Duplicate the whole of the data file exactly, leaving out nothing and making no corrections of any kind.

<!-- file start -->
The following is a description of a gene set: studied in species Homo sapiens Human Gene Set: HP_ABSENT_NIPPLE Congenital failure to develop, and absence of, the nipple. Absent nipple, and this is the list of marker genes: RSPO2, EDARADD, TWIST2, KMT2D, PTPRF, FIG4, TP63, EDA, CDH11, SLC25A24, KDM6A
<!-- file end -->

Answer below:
The following is a description of a gene set: studied in species Homo sapiens Human Gene Set: HP_ABSENT_NIPPLE Congenital failure to develop, and absence of, the nipple. Absent nipple, and this is the list of marker genes: RSPO2, EDARADD, TWIST2, KMT2D, PTPRF, FIG4, TP63, EDA, CDH11, SLC25A24, KDM6A